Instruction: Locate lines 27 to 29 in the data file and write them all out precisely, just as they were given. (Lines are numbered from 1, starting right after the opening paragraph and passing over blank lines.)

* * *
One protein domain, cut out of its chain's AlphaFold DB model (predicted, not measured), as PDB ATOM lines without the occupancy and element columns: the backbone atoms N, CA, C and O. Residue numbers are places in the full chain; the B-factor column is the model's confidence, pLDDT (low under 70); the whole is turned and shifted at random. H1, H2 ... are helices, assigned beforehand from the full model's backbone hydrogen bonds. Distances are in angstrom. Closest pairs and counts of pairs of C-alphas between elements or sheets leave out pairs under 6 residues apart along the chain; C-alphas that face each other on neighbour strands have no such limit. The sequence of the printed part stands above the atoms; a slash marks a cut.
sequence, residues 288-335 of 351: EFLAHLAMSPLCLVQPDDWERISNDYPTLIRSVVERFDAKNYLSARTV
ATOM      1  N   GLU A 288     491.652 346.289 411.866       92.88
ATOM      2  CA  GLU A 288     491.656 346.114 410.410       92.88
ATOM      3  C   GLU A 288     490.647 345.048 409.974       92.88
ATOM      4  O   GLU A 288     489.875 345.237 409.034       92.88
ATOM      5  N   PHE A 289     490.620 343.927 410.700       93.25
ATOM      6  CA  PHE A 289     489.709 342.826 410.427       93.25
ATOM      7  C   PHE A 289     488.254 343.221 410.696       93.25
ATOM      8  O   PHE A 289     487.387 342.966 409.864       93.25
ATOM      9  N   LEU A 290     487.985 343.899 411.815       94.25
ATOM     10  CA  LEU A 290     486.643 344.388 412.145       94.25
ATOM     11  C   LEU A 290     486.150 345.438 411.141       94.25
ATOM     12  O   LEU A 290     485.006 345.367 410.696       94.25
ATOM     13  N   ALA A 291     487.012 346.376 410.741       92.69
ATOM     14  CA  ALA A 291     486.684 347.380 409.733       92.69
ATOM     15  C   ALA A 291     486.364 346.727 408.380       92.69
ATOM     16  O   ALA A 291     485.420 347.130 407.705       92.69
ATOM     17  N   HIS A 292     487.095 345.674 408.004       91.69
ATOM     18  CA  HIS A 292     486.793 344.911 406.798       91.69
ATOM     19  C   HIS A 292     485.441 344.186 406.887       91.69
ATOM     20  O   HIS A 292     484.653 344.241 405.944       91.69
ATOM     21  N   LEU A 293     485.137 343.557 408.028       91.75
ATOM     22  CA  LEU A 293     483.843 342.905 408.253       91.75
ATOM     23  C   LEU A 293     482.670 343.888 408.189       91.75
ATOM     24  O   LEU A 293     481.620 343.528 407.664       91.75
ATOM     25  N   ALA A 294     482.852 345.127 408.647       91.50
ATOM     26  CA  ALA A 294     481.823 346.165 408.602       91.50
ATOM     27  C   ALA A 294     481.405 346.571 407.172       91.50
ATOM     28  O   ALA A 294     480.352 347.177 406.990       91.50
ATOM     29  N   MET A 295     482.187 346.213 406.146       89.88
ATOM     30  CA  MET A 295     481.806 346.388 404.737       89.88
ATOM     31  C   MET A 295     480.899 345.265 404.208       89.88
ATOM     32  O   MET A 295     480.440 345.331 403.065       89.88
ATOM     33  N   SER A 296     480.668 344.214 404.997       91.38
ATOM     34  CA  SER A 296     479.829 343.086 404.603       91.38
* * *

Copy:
ATOM     26  CA  ALA A 294     481.823 346.165 408.602       91.50
ATOM     27  C   ALA A 294     481.405 346.571 407.172       91.50
ATOM     28  O   ALA A 294     480.352 347.177 406.990       91.50